Pollination: What, when and how
Ah, pollination: plants wouldn’t be around if they didn’t know how to reproduce. That’s a given, but when you’re growing it may sometimes seem like the garden’s doing everything it can to work against you- especially when it’s time to grow new plants. Given all the natural conditions it takes to make sure pollen gets into a flower, pollination seems like blind luck. When it comes to indoor growing, though, pollination can be less of a miracle and more of a pain when pollen's available but nothing's turning out seeds. Whether your plants reproduce by wind pollination, carrier pollination (like bee’s and animals), we manually pollinate them, or they pollinate themselves when your plants can’t pollinate they can’t produce seeds. That may be desirable to some, but for growers who aren’t the biggest fans of cloning, seed production is key. Self-Pollination, Cross Pollination, and the Importance of Airflow
Illustration of how cross pollination works
There are all sorts of ways pollen gets into plants, but pollination essentially comes down to two techniques: self-pollination and cross-pollination. The male organs of a flower help produce, collect, and release pollen that's then collected female flowers. The female organs of the flower help trap the pollen and send it to its ovule. In cross-pollinated plants, the pollen is usually carried from a male to a female by wind, by animals, by insects, or it can be done manually. But in self-pollinated plants, those organs exist within the same flower, and with a little bit of movement from the wind or animals, the pollen it creates travels down into its ovule. From there it creates the pod the seeds will be housed in. The key factor of pollination is air movement. Whether a plant releases pollen into the air or releases it to itself, if there is no wind to help spread pollen- or if a self-pollinating plant can't get its pollen into its ovule- pollination won't occur. Pollination won't happen by simply having male and females next to each other, and won't happen on its own simply because the plant is self-pollinating. If a plant sends pollen into the air, the only way it'll get to another plant is by the wind. At the same time, when a plant has what it needs to pollinate itself, wind movement will help make pollen available to the flower while helping that pollen move down into the ovule. If you can add a gentle breeze across your canopy to help spread pollen or shake it loose you can get pollination started or get it back on track. You can also help pollinate plants manually by moving pollen from one plant into another, or by gently shaking pollen loose for self-pollinators. What to do When Your Plants Won't Pollinate If your plant needs a little help pollinating you can intervene, but how do you know when to do so? When it comes to determining the right time to pollinate you've got to consider what's best for your plant species and the type of pollination it's used to.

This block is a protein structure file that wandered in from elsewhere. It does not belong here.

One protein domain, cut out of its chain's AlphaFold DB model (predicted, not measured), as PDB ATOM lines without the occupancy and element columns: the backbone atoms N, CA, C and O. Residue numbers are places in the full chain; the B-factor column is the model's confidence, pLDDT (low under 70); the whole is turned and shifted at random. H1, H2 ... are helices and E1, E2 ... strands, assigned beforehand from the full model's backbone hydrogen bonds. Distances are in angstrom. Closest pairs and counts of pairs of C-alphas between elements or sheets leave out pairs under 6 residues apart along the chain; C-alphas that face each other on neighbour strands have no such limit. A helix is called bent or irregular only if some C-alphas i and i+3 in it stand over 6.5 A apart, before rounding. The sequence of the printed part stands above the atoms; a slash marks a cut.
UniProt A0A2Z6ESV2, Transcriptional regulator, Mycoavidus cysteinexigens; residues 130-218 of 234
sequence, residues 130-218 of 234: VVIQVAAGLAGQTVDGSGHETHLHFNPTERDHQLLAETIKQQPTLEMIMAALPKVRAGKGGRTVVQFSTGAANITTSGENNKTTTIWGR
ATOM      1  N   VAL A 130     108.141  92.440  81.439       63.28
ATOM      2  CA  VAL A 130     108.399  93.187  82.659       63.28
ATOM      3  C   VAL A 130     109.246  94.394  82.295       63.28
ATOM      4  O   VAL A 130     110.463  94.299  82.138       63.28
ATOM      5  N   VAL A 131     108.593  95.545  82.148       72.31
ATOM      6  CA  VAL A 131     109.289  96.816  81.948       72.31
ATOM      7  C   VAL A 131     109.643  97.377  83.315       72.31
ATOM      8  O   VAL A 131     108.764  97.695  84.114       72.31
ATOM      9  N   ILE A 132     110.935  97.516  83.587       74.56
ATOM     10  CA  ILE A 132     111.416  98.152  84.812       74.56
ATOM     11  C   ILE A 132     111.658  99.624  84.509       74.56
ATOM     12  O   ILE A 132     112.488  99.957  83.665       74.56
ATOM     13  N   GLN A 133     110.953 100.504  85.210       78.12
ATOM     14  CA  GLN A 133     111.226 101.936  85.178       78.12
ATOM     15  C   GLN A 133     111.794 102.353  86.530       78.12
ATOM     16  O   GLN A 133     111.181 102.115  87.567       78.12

Cross pollinated plant